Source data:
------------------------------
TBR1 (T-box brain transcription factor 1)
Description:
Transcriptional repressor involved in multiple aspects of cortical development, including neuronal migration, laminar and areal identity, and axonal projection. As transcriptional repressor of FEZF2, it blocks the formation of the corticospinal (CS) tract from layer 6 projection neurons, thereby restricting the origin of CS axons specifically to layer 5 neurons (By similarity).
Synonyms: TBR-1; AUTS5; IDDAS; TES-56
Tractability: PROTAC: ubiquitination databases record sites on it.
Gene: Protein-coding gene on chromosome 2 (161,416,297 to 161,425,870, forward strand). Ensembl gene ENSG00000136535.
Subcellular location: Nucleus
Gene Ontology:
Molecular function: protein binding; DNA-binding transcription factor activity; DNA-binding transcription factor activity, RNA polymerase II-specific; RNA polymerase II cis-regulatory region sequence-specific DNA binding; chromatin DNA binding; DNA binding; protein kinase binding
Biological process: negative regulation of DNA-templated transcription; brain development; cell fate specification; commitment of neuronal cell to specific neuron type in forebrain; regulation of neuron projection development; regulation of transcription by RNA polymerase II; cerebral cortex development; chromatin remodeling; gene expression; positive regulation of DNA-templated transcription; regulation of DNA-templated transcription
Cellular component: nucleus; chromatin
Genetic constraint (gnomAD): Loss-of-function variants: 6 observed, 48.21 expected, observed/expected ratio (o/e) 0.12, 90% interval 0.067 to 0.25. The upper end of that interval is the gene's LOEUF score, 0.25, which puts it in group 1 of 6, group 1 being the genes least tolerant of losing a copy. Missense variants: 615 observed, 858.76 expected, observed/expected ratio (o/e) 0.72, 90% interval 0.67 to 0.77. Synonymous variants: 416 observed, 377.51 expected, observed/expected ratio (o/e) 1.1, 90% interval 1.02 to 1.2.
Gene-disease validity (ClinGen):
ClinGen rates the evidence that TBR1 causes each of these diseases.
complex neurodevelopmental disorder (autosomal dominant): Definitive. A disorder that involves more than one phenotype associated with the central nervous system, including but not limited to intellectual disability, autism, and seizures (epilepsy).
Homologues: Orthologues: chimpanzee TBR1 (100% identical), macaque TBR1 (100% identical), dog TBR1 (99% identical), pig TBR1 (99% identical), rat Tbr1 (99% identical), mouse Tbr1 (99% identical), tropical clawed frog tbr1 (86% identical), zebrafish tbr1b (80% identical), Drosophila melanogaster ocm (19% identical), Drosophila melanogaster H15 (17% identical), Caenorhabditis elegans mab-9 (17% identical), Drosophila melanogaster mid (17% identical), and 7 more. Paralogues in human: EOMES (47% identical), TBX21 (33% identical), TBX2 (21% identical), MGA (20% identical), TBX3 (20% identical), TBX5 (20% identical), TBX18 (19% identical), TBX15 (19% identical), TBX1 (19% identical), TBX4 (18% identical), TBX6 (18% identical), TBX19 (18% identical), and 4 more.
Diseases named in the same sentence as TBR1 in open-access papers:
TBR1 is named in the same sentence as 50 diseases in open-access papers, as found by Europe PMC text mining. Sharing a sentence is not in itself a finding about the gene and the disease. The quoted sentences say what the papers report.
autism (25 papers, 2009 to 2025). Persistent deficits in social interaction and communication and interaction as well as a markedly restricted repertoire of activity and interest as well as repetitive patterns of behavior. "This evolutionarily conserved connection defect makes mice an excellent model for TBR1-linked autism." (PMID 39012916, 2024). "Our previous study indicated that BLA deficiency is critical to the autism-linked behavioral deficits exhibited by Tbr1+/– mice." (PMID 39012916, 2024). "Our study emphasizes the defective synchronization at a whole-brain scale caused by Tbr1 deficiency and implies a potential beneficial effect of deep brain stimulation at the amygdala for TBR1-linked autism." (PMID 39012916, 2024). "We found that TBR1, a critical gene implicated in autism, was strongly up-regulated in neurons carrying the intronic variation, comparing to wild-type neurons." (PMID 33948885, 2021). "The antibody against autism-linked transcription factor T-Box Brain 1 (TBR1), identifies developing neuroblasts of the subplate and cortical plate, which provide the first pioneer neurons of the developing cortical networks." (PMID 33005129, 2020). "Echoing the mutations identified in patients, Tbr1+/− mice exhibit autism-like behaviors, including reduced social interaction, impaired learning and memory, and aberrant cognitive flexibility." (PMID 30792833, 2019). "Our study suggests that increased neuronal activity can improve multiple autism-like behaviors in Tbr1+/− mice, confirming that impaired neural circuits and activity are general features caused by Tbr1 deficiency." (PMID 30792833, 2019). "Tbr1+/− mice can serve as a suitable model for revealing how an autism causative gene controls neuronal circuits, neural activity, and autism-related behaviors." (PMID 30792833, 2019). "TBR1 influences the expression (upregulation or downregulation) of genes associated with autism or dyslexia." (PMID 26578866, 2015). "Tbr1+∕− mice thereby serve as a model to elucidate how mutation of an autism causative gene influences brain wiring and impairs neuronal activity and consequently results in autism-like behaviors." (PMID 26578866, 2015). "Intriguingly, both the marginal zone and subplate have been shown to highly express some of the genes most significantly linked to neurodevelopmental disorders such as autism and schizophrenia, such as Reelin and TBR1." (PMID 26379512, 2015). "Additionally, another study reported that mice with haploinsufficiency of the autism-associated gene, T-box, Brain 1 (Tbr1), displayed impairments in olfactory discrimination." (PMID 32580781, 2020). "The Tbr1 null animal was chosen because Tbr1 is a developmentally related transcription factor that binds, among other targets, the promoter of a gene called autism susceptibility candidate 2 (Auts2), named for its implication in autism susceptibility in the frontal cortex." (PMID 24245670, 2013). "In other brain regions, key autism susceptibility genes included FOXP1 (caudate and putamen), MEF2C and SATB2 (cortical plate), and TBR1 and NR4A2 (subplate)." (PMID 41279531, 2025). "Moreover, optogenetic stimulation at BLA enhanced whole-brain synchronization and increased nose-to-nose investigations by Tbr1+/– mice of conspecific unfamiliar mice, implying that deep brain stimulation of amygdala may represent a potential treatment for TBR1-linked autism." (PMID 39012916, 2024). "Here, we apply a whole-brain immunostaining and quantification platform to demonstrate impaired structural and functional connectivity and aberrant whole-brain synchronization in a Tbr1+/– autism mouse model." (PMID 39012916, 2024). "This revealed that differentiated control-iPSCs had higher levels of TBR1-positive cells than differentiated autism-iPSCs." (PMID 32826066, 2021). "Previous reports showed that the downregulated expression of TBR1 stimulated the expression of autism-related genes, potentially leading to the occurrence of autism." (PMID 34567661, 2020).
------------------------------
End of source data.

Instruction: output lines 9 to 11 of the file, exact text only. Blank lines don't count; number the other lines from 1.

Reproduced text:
Molecular function: protein binding; DNA-binding transcription factor activity; DNA-binding transcription factor activity, RNA polymerase II-specific; RNA polymerase II cis-regulatory region sequence-specific DNA binding; chromatin DNA binding; DNA binding; protein kinase binding
Biological process: negative regulation of DNA-templated transcription; brain development; cell fate specification; commitment of neuronal cell to specific neuron type in forebrain; regulation of neuron projection development; regulation of transcription by RNA polymerase II; cerebral cortex development; chromatin remodeling; gene expression; positive regulation of DNA-templated transcription; regulation of DNA-templated transcription
Cellular component: nucleus; chromatin